Native plant lovers may be struck by this finding, since New England aster, in the wild, was much more widely distributed in the Chicago region than aromatic aster, a rather rare species largely confined to dry limestone outcroppings. But Hawke's program tests plants for their garden-worthiness, under the conditions to which gardeners tend to subject plants. And for Chicago-area gardens, he says, New England aster is just so-so.

The great virtue of New England aster and its cultivars is the greater range of colors, from purple through pink to white. Aromatic aster blooms only sky blue. But Jim Ault, head of the plant breeding program at the garden, is now experimenting with making selections or hybrids to create cultivars of aromatic aster that bloom in pink or other colors.

One aster not worth bothering with, Hawke says, is Michaelmas daisy or New York aster (Symphyotrichum novi-belgii, formerly Aster novi-belgii). This species is native to the Atlantic coast. Most of the specimens in the Garden's trial died in their first Chicago winter.

Another Chicago-area native, calico aster or side-flowering aster (Symphyotrichum lateriflorum, formerly Aster lateriflorus), did well. It stands up to 4 feet tall with broad clusters of pale-pink to lavender flowers with deep pink centers. "That was really good," Hawke says, "but the rabbits really got to it." 'Lady in Red' is a cultivar with deeper pink flowers.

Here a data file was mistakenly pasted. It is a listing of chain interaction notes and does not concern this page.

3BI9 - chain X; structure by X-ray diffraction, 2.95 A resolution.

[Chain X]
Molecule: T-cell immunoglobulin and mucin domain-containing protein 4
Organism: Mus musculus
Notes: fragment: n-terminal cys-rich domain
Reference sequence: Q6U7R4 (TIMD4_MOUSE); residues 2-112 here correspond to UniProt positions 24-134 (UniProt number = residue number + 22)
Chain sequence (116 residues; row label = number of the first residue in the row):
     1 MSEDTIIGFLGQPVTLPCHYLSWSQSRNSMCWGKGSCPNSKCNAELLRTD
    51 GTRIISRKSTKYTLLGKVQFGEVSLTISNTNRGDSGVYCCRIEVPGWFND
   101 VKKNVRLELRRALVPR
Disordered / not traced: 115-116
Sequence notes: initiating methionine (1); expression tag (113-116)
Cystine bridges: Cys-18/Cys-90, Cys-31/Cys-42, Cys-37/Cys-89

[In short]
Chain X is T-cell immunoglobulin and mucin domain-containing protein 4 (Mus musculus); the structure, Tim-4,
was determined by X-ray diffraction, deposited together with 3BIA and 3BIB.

Most asters are tall; some are downright lanky. But at the other end of the size scale is heath aster (Symphyotrichum ericoides, formerly Aster ericoides). This low plant, covered in early fall with a fluffy carpet of white flowers, can cloak the ground or cascade over a wall, and can be seen in the Buehler Enabling Garden in late September or early October. Chicagoland Grows has introduced a densely branching cultivar called 'Bridal Veil', but Hawke's favorite cultivar was 'Snow Flurry'. Find it in the Farwell Landscape Garden.

Though most asters need full sun, one standout species did well in dappled shade. White wood aster (Eurybia divaricata, formerly Aster divaricatus) is a "no-brainer," Hawke says, standing 1 to 2 feet tall with clusters of delicate flowers that have yellow centers and white rays. It is native east of here, especially in the Appalachians. It can be seen in late summer in the Graham Bulb Garden, in the Farwell Landscape Gardens, and on Evening Island.

Many popular hybrid aster cultivars, including 'Wood's Blue' and its relatives, did not fare well in the trial. It also demonstrated clearly that the asters sold in fall at the same time as colorful chrysanthemums — though they may be labeled "hardy asters" — are unlikely to survive the winter, or at best, a second winter, Hawke says. These cultivars are bred to put on a brief eye-popping show, not to live long and prosper. Like those so-called "hardy mums," they are best enjoyed as annuals and then composted.


Beth Botts is a garden writer and speaker who lives and gardens in Oak Park, Illinois.